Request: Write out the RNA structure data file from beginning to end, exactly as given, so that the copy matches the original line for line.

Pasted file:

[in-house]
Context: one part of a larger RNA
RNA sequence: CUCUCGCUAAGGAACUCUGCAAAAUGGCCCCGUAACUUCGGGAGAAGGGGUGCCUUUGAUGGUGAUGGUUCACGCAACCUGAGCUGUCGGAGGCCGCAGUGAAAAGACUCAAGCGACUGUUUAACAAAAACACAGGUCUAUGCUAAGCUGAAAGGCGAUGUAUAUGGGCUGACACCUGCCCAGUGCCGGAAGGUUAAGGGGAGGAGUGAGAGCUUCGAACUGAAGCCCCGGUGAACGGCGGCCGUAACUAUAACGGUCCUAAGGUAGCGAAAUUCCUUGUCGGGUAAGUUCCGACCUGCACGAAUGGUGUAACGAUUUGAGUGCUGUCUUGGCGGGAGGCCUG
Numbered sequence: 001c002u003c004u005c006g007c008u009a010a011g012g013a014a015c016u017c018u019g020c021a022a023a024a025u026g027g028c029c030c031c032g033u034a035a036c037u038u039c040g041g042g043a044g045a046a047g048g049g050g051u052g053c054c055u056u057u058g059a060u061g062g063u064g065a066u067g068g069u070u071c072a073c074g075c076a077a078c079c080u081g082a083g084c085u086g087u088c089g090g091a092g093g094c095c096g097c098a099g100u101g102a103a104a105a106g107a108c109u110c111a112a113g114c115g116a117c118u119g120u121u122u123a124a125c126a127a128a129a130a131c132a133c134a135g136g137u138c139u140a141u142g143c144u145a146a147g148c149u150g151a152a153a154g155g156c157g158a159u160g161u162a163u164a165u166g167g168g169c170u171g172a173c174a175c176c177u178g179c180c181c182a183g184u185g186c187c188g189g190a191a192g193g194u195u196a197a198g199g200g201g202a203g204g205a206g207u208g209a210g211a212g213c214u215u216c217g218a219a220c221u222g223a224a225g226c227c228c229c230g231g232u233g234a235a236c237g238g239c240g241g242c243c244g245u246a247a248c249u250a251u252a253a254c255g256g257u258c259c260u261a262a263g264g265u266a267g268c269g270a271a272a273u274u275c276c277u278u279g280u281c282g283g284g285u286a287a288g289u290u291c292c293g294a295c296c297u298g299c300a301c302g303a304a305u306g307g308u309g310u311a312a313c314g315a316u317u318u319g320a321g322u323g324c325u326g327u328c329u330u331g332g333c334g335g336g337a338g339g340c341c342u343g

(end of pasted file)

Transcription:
[in-house]
Context: one part of a larger RNA
RNA sequence: CUCUCGCUAAGGAACUCUGCAAAAUGGCCCCGUAACUUCGGGAGAAGGGGUGCCUUUGAUGGUGAUGGUUCACGCAACCUGAGCUGUCGGAGGCCGCAGUGAAAAGACUCAAGCGACUGUUUAACAAAAACACAGGUCUAUGCUAAGCUGAAAGGCGAUGUAUAUGGGCUGACACCUGCCCAGUGCCGGAAGGUUAAGGGGAGGAGUGAGAGCUUCGAACUGAAGCCCCGGUGAACGGCGGCCGUAACUAUAACGGUCCUAAGGUAGCGAAAUUCCUUGUCGGGUAAGUUCCGACCUGCACGAAUGGUGUAACGAUUUGAGUGCUGUCUUGGCGGGAGGCCUG
Numbered sequence: 001c002u003c004u005c006g007c008u009a010a011g012g013a014a015c016u017c018u019g020c021a022a023a024a025u026g027g028c029c030c031c032g033u034a035a036c037u038u039c040g041g042g043a044g045a046a047g048g049g050g051u052g053c054c055u056u057u058g059a060u061g062g063u064g065a066u067g068g069u070u071c072a073c074g075c076a077a078c079c080u081g082a083g084c085u086g087u088c089g090g091a092g093g094c095c096g097c098a099g100u101g102a103a104a105a106g107a108c109u110c111a112a113g114c115g116a117c118u119g120u121u122u123a124a125c126a127a128a129a130a131c132a133c134a135g136g137u138c139u140a141u142g143c144u145a146a147g148c149u150g151a152a153a154g155g156c157g158a159u160g161u162a163u164a165u166g167g168g169c170u171g172a173c174a175c176c177u178g179c180c181c182a183g184u185g186c187c188g189g190a191a192g193g194u195u196a197a198g199g200g201g202a203g204g205a206g207u208g209a210g211a212g213c214u215u216c217g218a219a220c221u222g223a224a225g226c227c228c229c230g231g232u233g234a235a236c237g238g239c240g241g242c243c244g245u246a247a248c249u250a251u252a253a254c255g256g257u258c259c260u261a262a263g264g265u266a267g268c269g270a271a272a273u274u275c276c277u278u279g280u281c282g283g284g285u286a287a288g289u290u291c292c293g294a295c296c297u298g299c300a301c302g303a304a305u306g307g308u309g310u311a312a313c314g315a316u317u318u319g320a321g322u323g324c325u326g327u328c329u330u331g332g333c334g335g336g337a338g339g340c341c342u343g